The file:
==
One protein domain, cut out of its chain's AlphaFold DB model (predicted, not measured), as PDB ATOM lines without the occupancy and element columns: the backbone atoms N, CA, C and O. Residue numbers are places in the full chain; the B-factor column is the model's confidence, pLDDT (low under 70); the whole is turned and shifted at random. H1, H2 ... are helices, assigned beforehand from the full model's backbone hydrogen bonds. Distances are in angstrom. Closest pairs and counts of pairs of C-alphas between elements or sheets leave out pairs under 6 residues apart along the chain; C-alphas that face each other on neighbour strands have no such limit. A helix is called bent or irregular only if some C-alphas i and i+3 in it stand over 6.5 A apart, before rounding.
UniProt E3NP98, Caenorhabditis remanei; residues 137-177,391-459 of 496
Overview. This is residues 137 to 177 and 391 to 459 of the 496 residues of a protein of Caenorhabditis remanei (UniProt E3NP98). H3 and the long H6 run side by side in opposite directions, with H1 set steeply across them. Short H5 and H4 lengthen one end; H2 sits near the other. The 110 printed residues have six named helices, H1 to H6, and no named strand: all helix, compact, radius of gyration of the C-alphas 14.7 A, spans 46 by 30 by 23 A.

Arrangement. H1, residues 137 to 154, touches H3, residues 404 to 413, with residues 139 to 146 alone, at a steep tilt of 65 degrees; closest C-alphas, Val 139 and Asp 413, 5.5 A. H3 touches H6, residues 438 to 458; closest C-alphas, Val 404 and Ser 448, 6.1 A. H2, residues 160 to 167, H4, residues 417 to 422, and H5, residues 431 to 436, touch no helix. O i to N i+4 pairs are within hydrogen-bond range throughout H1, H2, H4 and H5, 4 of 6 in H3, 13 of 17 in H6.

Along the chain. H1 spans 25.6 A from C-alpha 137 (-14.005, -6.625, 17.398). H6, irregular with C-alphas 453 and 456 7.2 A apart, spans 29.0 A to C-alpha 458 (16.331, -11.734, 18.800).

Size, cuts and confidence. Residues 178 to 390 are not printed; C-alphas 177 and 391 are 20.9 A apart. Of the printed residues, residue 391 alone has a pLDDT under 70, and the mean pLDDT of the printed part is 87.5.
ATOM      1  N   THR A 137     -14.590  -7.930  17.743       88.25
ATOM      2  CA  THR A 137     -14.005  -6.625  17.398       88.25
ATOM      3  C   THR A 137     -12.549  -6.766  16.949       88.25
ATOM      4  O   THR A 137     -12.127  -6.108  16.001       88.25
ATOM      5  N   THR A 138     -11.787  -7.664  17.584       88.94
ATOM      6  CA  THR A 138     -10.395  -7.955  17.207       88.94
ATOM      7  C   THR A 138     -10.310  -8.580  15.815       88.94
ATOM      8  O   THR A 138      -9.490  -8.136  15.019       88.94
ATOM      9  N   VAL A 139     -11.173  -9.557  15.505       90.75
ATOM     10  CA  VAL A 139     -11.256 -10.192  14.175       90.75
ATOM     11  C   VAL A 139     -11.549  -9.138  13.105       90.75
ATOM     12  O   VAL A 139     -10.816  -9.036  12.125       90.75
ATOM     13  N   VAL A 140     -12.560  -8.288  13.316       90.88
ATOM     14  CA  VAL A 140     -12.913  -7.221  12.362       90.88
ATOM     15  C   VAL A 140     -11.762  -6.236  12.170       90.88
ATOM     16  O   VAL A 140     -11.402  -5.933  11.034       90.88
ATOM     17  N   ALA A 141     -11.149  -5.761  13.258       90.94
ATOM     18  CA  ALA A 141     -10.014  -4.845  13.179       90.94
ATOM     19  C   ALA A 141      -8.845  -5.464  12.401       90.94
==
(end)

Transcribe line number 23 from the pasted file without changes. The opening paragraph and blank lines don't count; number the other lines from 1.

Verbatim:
ATOM     18  CA  ALA A 141     -10.014  -4.845  13.179       90.94